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Day 7: Dussehra in the Himalayan Kingdom Nepal

Vijayadashami also known as Dashain in Nepal, signifies the victory of good over evil. It is the longest and one of the most auspicious festivals that is marked in Birkam Sambat and Nepal Sambat calendar. Vijayadashami is the most popular and celebrated festival in Nepal. It is also celebrated in many parts of India in different styles and traditions amongst Hindus and Sanatanis. 

In Nepal the Vijayadashami festival begins on the 1st day of Ashwija month. First day of the Vijayadashami celebrations is called Gathaspana and the festival is celebrated till the 15th day of the full moon known as Kojagrat Purnima. The festival is also widely celebrated by Nepalese and ethnic Nepalese people of Darjeeling hills, Sikkim, Assam, the Lotshampas of Bhutan and Burmese Gurkhas of Myanmar in a similar style and tradition. Goddess Durga is the key deity of this festival in Nepal. Maa Durga and her manifestations are worshipped during the first nine days of this festival. The first nine days are known as Navaratri (nine nights) and the 10th day is celebrated as Vijayadashami (also called as Dushera or Dashain). 

Dashain begins in Nepal with the first day of Navratri called Gathaspana. On this day the households place the Kalash (sacred water pot) that symbolizes Maa Durga. The kalash is worshipped twice daily and alongside a mixture of grains ( or single grain) especially barley, wheat, rice, corn etc are sown in a small pot filled with soil. This pot is kept by the side of the kalash and is kept such that no sunlight falls on it. The sown seeds are nurtured for the next days of Dashain. These seeds grow into beautiful greenish yellow saplings called Jamara. Prayers are offered everyday to the kalash, the Jamara(sown seeds) and Maa Durga.

The 7th day of festivities is called Fulpati. By day 7, the sowed grains, Jamara grow into beautiful saplings. On the 7th day Nepal Government observes a tradition where in, the Royal Kalash tied together with Banana Stalks, sugarcane and Jamara in red cloth is brought to the capital city Kathmandu from Gorkha district (this place is also known as the place of founding kings of the county). A public ceremony and puja is held and attended by the Head of the state. There will be a ceremony parade by Nepal Army, honouring the Kalash and Jamara.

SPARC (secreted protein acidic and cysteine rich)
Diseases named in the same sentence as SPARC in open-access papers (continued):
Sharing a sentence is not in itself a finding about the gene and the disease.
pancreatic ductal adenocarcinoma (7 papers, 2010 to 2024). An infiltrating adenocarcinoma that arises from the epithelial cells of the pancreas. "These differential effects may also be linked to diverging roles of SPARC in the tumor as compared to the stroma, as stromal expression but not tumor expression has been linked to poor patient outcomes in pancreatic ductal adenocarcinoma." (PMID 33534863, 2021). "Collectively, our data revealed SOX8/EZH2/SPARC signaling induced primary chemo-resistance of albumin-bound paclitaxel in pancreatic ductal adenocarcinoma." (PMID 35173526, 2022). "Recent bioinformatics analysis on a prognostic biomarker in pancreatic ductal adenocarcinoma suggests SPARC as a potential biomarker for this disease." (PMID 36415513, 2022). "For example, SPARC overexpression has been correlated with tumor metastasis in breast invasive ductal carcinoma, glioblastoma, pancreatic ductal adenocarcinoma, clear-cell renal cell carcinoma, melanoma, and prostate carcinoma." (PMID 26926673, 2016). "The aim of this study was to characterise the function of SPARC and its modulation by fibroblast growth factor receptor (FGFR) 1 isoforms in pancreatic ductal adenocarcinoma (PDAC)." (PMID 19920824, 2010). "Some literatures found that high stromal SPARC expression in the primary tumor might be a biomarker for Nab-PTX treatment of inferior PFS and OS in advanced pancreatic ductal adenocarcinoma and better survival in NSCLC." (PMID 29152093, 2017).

The intensified celebration of Dashain begins from this day in Nepal with the beginning of public holidays till the Kojagrat Purnima, the 15th Day.

The following day of celebrations is Astami also known as ‘Maha Astami’. The day marks the celebration of the fiercest manifestation of Maa Durga. In many families and cultures the goddess is offered with sacrifice of various animals and birds in temples and shrines.

The 9th day of the festival is called Navami or Maha navami. It is also the last day of Navratri. Government and military celebrations, ceremonies and rituals peak on this day. Navami also marks worshipping of Lord Vishwakarma (the legendary Engineer and Architect) with the belief that all things and inventions that make our lives easy and comfortable should be honoured and respected.

The 10th and the most important day of celebration is known as Vijaya Dashami/ Dashain. The day starts with family gatherings where all people seek blessings from their seniors. There is a specific and particular way where the ritual of giving and seeking blessings happens. A mixture of rice grains, yogurt and vermilion is prepared known as ‘tika’, alongside the tika the blessings from Goddess Durga the ‘Jamara’ is placed.

After this all the elder members of the family, extended families and community put tika on the foreheads and Jamara over the heads of the young ones along with their blessings. This tradition of tika and blessings continues for the next 4/5 days till the day the full moon appears. During these days people move between families, extended families and communities to seek blessings of all seniors with tika and jamara. Nepal also has a tradition that, on the day of Dashami the head of the state provides tika to citizens and persons who come to seek for tika in designated place. This ritual of seeking tika and blessings from all elders immensely strengthens the family and community ties. Everyone will be busy in the quest to seek blessings from the elders. There will be a lot of family and house hopping with vigour, enthusiasm and happiness. The festivities end on the 15th day which happens to be Kojagrat Purnima (the full moon day). Kojagrat in literal sense means “the one who is awake all night’. Goddess of Wealth, Maa Lakshmi is worshipped on this day. It is believed that, Maa Lakshmi descends to earth on this night and showers blessings and prosperity to the awakened ones.

Thus the 15 days of celebration pass with worships, flying kites, playing music, making personal and community bamboo swings, organising various fairs and having fun. The 15th day, the Kojagrat Purnima ends the celebration of Dashain but it is not the end of celebration. Within a month of Dashain the celebration of Deepawali begins in Nepal, which is a 5 day celebration with lights, sibling bonding and merry making.

Author: Deepak Raj Pandaya

Disclaimer Notice: The information in this article is sourced from different sources. The opinions, beliefs and views expressed by the author and forum participants on this website are personal and do not reflect the opinions, beliefs and views of SatyaWahr.

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